I’ve spent some time considering the plight of the working mother. This is a topic I often land on, having spent the best part of ten years juggling a corporate job and a family. But recently I have observed my sister in law enter the fray as she has returned to work after her maternity leave. I’ve been wondering: what are my words of wisdom to her? I have this overwhelming urge to warn and protect her from the tougher elements of being a working mother as if it is a battle zone that she is entering. Of course it isn’t. Many women can work and have children and it all goes swimmingly.
I wonder why for all the years that I have worked, after having children, I drove myself so hard, not content to let anything slip. To the extent that I became slightly unhinged. My hinges are back on now, but the fact remains: why can’t it be easier to have a job and a family?
|…beautiful Jackie…via pretty stuff|
In practical terms, I stood by my methods which over the years oiled the wheels, ensuring our life stayed on track. I religiously got our weekly food shopping on a Monday and planned what we would eat so there was always food in the house. Not having adequate or nutritious food was a surefire way to feel I was failing. Likewise, I ran a laundry system where I devised a cupboard dedicated to laundry sorting; a whites shelf, a coloured shelf, a darks shelf. All meaning that laundry was ready to be scooped and moved into the process, already colour coded. This made me feel in control. If no member of your family has clean clothes, you feel like you’re failing.
I’d plan weekend social engagements three to four months in advance, so at least my husband and I felt were seeing friends and living life. Being a social recluse makes you feel like you’re failing.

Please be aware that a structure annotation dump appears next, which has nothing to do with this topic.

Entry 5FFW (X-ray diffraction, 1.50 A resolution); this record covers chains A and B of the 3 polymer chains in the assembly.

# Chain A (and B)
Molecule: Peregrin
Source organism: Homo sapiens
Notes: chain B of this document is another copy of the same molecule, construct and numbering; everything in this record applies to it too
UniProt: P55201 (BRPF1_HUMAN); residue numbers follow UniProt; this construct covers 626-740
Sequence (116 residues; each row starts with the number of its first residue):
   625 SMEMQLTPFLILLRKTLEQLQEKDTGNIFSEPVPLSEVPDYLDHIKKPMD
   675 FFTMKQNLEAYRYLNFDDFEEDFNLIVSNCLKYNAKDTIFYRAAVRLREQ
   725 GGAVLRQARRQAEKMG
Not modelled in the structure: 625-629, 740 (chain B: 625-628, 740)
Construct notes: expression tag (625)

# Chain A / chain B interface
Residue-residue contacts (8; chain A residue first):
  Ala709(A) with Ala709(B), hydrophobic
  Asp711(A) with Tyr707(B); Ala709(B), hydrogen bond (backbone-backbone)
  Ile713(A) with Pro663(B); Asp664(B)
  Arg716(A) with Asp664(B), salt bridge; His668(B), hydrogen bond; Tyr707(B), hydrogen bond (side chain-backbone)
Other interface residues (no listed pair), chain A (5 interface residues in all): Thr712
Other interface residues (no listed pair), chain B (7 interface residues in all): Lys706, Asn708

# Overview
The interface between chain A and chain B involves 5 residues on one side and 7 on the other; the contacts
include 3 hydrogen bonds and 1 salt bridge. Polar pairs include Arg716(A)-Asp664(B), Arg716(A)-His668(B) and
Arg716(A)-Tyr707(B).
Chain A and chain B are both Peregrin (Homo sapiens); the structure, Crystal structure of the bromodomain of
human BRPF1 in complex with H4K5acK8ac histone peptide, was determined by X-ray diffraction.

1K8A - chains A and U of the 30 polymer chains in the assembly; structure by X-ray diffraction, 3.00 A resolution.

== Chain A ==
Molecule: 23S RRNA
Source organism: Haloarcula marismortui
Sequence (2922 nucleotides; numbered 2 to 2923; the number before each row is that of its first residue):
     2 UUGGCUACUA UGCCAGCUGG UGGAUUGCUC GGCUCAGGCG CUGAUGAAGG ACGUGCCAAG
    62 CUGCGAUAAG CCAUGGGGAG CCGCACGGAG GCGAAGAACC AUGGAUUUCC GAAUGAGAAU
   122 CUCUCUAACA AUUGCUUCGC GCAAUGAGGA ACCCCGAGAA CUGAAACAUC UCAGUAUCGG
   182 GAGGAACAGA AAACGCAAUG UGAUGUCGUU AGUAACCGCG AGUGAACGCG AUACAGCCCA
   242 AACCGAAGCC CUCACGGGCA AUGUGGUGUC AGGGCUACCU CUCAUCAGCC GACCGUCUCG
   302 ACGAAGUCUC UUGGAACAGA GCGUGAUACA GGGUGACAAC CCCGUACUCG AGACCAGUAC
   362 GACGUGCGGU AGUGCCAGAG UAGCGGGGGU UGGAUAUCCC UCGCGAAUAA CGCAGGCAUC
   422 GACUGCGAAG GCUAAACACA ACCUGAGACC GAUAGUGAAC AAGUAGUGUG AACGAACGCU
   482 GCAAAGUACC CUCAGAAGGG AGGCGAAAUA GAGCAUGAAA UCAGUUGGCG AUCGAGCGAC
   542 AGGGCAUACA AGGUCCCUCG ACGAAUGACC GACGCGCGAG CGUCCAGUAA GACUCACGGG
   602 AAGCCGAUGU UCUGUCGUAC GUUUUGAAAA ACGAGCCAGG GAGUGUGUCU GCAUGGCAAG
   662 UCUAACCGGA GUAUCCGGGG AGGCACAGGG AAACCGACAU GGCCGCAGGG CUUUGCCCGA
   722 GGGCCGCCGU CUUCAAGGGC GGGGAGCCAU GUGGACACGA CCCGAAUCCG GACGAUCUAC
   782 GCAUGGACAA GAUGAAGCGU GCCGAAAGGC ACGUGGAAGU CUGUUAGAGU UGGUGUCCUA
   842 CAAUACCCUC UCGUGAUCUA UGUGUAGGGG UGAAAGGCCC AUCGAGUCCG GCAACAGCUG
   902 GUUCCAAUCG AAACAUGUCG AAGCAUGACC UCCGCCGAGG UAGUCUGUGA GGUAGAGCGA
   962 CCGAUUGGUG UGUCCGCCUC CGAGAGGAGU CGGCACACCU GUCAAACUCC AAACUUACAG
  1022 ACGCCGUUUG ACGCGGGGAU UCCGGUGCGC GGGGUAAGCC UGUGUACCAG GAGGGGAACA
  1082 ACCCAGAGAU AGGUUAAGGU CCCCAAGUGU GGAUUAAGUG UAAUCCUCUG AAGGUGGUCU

I’d fantasise about sorting my entire house so that every item had its own place. In my mind this was the key to not feeling like you’re failing.
And all the time, with these measures I would be in control and there would be no variables. But in reality, life does throw variables our way and so I would get sick or the kids would. Or there would be a school trip or an event that I had not catered for in my planning. Or I would simply forget who was meant to be where and when.
In short, it required military levels of organisation and discipline to make it work. Constantly thinking ahead. Not to mention normal life stuff like dentist visits and haircuts and school projects and weekends away. Family lunches and friends’ birthdays and thank you cards.
And now of course I can see that these rigorous demands, all self-imposed, were my undoing. For years, so staunchly did I defend this way of life. And now, when I observe it in myself I see that fundamentally, something had to give.
And so it has given. A shift of seismic proportions in my little life. And now I contemplate the future and wonder…where do I want to take it?